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Mirage is a performance installation with movement-based performance, video art, sound art and a series of mirror-booths.
Taking phantom-limb sensation as a “body-mirage”, and inspired by the work of neurologist V. Ramachandran, Mirage plays on perceptual illusion, the construction of hybrid forms, and the real and virtual fusing and separating.   It is an interactive labyrinth of perceptual illusion performed in a reflective pool amongst multi-dimensional projections.  The work is suitable for a wide audience upwards of twelve years old.  Mirage was created in the context of a fellowship awarded by The Australian Choreographic Centre to James Cunningham and Suzon Fuks. Premiered in November 2006 in Canberra.  Info about the R&D on the blog.


James Cunningham almost totally paralysed his left arm in 1992.   In his research about pain relief, he found a particular experiment immensely profound: the "mirror-box", designed by neurologist Dr Vilayanur Ramachandran, director of the Centre for Brain Cognition at the University of California-San Diego, used to alleviate amputees of phantom-limb pain. Observing the movement of his intact arm reflected in a mirror, it was as if James could suddenly feel his paralysed arm moving again, along with perceived weight, joint articulation and position in space. A bizarre experience when one knew that in fact the immobile arm was lying flat on the table.
Wanting to share this discovery with others - for them to gain a first-hand experience of the illusory nature of perception, the "mirage" of the mind - and to develop choreography driven by the actual movement possibilities of his partially-paralysed limb, which necessitates the rest of his body to creatively "serve" and thereby integrate its quirky, subtle, and loosely swung movements, he, along with Suzon Fuks, began formulating the project Mirage.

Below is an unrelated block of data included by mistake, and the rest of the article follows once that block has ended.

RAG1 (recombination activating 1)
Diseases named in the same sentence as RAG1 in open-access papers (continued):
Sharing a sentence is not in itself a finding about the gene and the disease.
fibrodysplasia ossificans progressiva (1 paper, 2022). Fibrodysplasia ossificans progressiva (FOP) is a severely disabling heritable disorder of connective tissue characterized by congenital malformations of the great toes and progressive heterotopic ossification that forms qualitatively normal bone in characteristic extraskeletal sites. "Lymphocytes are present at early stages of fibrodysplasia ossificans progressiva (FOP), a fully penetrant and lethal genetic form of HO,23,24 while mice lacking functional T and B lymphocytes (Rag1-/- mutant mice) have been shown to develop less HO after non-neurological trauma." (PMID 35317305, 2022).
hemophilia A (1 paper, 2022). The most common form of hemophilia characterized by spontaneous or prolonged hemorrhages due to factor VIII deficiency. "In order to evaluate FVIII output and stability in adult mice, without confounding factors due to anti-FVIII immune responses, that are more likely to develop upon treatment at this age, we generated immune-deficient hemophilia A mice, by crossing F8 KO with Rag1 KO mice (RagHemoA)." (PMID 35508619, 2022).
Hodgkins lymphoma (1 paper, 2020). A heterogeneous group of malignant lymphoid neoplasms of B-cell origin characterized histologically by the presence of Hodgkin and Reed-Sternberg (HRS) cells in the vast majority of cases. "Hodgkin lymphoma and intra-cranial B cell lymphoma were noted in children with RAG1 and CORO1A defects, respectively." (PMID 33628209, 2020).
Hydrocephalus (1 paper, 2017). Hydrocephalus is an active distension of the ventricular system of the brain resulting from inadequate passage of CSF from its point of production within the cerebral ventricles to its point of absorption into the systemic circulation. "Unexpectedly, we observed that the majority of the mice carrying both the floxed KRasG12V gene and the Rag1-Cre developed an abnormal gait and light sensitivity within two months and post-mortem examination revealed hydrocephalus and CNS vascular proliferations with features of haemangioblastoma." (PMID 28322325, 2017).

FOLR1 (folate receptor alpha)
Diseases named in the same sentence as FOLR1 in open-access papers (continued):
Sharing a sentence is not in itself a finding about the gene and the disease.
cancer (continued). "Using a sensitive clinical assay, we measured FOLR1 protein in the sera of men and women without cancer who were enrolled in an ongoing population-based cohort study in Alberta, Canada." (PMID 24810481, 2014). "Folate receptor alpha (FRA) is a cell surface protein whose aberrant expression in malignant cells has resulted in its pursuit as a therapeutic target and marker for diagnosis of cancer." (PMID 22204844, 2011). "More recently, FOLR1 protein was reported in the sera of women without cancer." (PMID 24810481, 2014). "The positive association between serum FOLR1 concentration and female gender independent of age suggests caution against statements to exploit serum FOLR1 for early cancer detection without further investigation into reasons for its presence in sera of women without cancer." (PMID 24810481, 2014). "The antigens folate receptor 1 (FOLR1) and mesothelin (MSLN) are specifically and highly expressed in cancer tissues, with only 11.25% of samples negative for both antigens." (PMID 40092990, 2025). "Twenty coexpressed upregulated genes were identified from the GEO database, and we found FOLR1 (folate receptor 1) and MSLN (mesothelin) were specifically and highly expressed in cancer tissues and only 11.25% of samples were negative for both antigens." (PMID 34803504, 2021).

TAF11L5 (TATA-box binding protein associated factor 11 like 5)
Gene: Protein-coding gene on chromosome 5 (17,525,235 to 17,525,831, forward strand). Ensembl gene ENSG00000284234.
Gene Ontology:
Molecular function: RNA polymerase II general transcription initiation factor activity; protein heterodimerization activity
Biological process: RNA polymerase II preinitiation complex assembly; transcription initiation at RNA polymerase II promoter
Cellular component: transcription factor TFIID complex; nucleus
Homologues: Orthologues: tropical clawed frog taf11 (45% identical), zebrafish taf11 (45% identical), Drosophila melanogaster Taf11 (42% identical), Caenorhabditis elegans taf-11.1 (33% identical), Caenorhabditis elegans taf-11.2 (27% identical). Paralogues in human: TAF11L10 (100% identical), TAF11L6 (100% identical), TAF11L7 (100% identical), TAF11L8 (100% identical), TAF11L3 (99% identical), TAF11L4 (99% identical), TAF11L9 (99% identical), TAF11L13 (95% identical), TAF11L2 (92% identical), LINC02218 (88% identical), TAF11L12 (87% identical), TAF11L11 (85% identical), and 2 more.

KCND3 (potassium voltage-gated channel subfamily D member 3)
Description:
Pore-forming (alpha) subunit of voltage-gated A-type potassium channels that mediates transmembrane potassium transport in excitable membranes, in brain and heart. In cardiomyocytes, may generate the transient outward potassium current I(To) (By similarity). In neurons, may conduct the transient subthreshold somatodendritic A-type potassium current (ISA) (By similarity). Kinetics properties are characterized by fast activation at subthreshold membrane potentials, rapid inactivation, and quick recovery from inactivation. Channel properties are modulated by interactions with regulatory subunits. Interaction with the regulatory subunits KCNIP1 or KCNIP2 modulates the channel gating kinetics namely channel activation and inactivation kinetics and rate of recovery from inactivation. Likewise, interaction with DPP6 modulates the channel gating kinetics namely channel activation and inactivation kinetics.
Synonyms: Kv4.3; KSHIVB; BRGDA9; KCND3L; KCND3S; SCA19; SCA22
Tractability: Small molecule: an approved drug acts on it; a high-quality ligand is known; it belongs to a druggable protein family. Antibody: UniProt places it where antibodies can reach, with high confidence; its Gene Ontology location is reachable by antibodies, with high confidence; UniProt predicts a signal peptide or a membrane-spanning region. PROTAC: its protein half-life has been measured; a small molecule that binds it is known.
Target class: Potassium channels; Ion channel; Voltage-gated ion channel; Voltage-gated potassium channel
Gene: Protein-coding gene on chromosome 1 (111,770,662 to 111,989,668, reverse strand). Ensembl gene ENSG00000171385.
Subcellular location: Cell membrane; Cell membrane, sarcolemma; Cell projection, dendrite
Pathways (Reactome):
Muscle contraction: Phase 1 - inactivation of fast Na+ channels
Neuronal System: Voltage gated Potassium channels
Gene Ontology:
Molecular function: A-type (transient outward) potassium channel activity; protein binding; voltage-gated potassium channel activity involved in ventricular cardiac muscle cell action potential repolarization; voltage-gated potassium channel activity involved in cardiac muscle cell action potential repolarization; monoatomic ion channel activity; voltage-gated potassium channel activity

Having worked with movement in water, reflections and projections on black screens in their previous work Liquid Skin, they explore in Mirage further possibilities with these elements, and utilise their experience with the related technologies. In realising this project they have collaborated with other Brisbane-based artists - sound designer Andrew Kettle, set designer Alison Ross and lighting designer Morgan Randall. See artists Cvs.

Video-choreographic interaction

The long-term collaboration between choreographer James Cunningham and video artist Suzon Fuks explores the transcendence of space between live and virtual presence. In the devising process, content is developed simultaneously responding to interactions occurring across space, changing time frames, atmospheres, planes and physical orientations.  Projected images appear like holograms interacting with the live performer. Reflections shimmer off the black pool, creating phantom presences, mirages.
The dance between these various presences suggest struggle, co-operation, at times one is overlaying the other, fusing and then separating. Sometimes one is simply watching the other, mirroring their actions or guiding them like super-conscious forces.
Composite video images relay a poetic anatomy inspired by molecular and neurological biology, particle theory, prosthetics, mutation, and dissolution-reformation of matter.  Video is also used as morphing architecture of light, framing and contextualising the performer.

Kettle' sound design incorporates a tonal meditation based on anatomical measurements of James Cunningham as a digital instrument, a transmutational theme of a consciousness aware of its body as an evolving vessel struggling through prayer based on an ancient hermetic creation story, "Tabula Smaragdina", and a Jungian dissolving of the Ego.

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